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What is PWDVA (Protection of Women from Domestic Violence Act)
PWDVA (Protection of Women from Domestic Violence Act) was passed by parliament in Sep, 2005 and was notified by official gazette in Oct, 2006. Commonly it is referred to as DV Act, so we will use the terms DV Act or PWDVA to mean the same thing.
Unlike CrPC 125, the DV Act is very long and has 37 sections in it. One should read the chapter on CrPC 125 first before moving onto DV Act. Apart from that, one may also want to read the DV Rules (rules define the process and procedures for an Act) in Appendix C to get a full understanding of the procedures which will be followed. For example, take a scenario that you have received a phone call from a woman who claims to be from women’s welfare organisation, and they say that a DV case has been filed against you. Do you start to worry and start asking them questions about where to do and where to come, or do you first ask them whether they have any authority to call people over the phone? Answers to such questions can be found by reading the DV rules.
Reading the full text of DV Act or DV Rules only out of curiosity or for sake of learning is not everyone’s cup of tea. Having said that, reading at least the important sections of DV Act are a must if you have a DV case filed on you. Firstly, let’s read the Statement of Objects and Reasons behind passing this law which are given as preface to the DV Act itself. These give an easier understanding of the intentions behind passing such a law. Once we know the intent of the law, it becomes easier to read and understand the specific sections as applicable to each case.
Note: in subsequent discussion and comments on PWDVA, the term "wife" is mostly used to denote the complainant. Legally, even a live-in female partner of a man can claim to be an aggrieved person under DV Act because it covers both wife and live-in female partner of a man. Practically speaking we only see DV cases filed by wife on husband, so to keep things simple I have used the terms wife and aggrieved person/complainant as synonymous in all the places.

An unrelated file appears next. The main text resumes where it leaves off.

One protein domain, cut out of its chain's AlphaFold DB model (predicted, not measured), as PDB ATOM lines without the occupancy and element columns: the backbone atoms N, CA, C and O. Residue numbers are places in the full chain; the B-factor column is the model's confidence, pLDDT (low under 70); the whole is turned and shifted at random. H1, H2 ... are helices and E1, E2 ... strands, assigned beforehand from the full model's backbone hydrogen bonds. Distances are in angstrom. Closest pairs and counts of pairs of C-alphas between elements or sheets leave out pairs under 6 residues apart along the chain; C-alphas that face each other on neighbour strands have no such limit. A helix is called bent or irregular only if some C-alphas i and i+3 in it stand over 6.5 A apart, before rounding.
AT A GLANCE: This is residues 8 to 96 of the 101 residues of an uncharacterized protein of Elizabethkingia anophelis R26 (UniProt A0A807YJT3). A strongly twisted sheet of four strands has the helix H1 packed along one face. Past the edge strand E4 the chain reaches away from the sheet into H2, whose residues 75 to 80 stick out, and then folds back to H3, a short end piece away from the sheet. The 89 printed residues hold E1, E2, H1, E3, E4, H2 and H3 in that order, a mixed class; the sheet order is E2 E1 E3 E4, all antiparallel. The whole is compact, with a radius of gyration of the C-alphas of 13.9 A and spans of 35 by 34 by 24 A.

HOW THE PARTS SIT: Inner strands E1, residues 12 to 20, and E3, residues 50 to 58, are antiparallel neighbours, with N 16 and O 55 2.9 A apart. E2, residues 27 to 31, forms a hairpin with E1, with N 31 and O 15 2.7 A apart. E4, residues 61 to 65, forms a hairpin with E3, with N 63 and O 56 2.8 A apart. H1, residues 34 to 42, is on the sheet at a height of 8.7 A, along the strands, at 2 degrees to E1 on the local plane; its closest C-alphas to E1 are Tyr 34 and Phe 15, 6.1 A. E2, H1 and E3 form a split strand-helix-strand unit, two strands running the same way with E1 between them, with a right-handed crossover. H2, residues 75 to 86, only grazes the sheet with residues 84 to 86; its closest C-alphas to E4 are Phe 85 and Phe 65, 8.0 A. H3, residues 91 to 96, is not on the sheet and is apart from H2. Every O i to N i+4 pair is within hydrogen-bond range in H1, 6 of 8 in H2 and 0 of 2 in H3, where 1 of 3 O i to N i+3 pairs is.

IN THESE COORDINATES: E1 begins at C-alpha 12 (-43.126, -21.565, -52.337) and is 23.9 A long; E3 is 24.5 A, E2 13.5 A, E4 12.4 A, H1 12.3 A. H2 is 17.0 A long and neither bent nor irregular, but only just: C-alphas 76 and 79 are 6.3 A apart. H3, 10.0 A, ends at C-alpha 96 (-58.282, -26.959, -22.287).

Statement of Objects and Reasons of DV Act with commentary
Below I give the verbatim portions of statement of objects and reasons of DV Act, interspersed with my summary comments, with sarcasm and hopefully some wit.
Be it enacted by Parliament in the Fifty-sixth Year of the Republic of India as follows:-
Prefatory Note-Statement of Objects and Reasons.-Domestic violence is undoubtedly a human right issue and serious deterrent to development. The Vienna Accord of 1994 and the Beijing Declaration and the Platform for Action (1995) have acknowledged this. The United Nations Committee on Convention on Elimination of All Forms of Discrimination Against Women (CEDAW) in its General Recommendation No. XII (1989) has recommended that State parties should act to protect women against violence of any kind especially that occurring within the family.
2. The phenomenon of domestic violence is widely prevalent but has remained largely invisible in the public domain. Presently, where a woman is subjected to cruelty by her husband or his relatives, it is an offence under Section 498-A of the Indian Penal Code. The civil law does not however address this phenomenon in its entirety.
3. It is, therefore, proposed to enact a law keeping in view the rights guaranteed under Articles 14, 15 and 21 of the Constitution to provide for a remedy under the civil law which is intended to protect the women from being victims of domestic violence and to prevent the occurrence of domestic violence in the society.